9. Just some “user experience” input: Whether it’s here or in the New York Times, complex graphical presentation does not draw me in, it drives me away. A simple graph between grafs is better.

    1. I disagree. The Will “Golden Boy” Jarrett graphs have been easy to read and a great addition. (though I do appreciate you ditching the vertical layout, Will, which had me spinning my phone in circles)

    2. Thanks for the feedback, I appreciate it. Part of me definitely leans towards these scrolly/complex visuals because I personally like them, which is not a good reason to use them!

      In this instance, I think it was justified because we were measuring several metrics against one that didn’t change – it seemed to me that the scrolling allowed that comparison efficiently + neatly. But it is definitely a matter of personal taste and it is useful for future stories to know that some are turned off by them.

    3. Weird, I found the graphical presentation of the data to be quite easily-digestible; it was simple yet effective. I would not use the word “complex” to describe any of the visuals.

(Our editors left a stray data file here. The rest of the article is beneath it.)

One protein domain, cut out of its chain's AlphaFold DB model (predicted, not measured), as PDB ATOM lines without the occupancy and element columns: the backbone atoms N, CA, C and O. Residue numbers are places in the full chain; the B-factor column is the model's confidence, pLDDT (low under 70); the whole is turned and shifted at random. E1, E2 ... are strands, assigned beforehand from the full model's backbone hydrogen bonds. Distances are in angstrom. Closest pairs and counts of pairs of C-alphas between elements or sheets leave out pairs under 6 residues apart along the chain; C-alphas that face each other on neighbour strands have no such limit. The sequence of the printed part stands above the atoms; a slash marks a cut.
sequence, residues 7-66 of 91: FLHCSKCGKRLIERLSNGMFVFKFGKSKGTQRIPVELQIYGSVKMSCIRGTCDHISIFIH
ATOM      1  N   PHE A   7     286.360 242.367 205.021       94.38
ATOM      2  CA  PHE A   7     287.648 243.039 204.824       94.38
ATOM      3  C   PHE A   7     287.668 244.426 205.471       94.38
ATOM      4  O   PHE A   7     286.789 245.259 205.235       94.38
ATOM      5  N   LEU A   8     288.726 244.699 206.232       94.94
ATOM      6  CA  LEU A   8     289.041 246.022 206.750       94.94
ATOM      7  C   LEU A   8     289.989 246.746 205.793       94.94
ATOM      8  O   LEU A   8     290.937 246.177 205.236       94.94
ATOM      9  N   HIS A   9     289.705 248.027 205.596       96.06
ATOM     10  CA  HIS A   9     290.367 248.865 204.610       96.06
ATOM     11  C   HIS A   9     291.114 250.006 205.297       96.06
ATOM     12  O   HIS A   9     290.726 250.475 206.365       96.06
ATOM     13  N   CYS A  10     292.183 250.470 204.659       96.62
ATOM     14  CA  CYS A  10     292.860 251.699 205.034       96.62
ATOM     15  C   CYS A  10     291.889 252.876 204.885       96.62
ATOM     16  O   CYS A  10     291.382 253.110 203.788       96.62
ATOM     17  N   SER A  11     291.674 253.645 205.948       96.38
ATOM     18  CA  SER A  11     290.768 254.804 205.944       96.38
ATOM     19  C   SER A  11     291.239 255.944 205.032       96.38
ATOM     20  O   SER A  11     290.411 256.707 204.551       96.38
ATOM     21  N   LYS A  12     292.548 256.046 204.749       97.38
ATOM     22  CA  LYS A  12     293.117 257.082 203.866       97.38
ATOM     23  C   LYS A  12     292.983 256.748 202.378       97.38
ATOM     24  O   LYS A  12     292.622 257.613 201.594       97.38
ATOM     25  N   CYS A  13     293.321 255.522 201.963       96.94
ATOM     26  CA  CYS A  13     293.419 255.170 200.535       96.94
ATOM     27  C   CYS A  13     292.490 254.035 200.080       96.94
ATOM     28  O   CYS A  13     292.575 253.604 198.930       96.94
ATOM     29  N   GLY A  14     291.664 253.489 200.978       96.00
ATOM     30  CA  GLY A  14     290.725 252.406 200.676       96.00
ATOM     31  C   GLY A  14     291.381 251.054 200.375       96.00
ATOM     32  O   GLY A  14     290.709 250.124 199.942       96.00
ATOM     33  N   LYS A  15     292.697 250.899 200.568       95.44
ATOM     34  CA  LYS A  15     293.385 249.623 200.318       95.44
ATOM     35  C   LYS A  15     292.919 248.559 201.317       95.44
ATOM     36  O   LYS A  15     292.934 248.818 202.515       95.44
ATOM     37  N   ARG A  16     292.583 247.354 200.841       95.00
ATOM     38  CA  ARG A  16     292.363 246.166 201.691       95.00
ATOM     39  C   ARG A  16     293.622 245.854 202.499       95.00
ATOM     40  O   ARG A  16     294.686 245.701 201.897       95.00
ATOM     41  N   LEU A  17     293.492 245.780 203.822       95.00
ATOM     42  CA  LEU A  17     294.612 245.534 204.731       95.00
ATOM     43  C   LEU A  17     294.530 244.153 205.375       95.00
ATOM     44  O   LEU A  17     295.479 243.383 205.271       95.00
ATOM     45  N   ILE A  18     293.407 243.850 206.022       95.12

Makes sense that people have different ways of interpreting visual data. It would be a shame to miss out on the graphs though, for no reason other than that certain individuals among us feel “driven away” by them.

  10. the idea that the sfpd would increase foot patrols to engage the community and build confidence has long been pushed by those looking for solutions.
    my personal experience in the tl and soma has always been indifference and hostility. this has been true whether it was to simply greet them or ask about what is happening when i see woopie lights flashing.
    i don’t see ‘community’ in their attitude at all.

    go home! … if you have one.

  11. Campers,

    Elect our Police Chief.

    It all starts there.

    Move to Open Source Voting Algorithms.

    It all starts there.

    Move the tents and baggage of the homeless to Treasure Island.

    It all starts there.

    Citizens, your vote can disappear on Dominion’s Proprietary counts.

    Worst thing about cops isn’t that they’re a day late.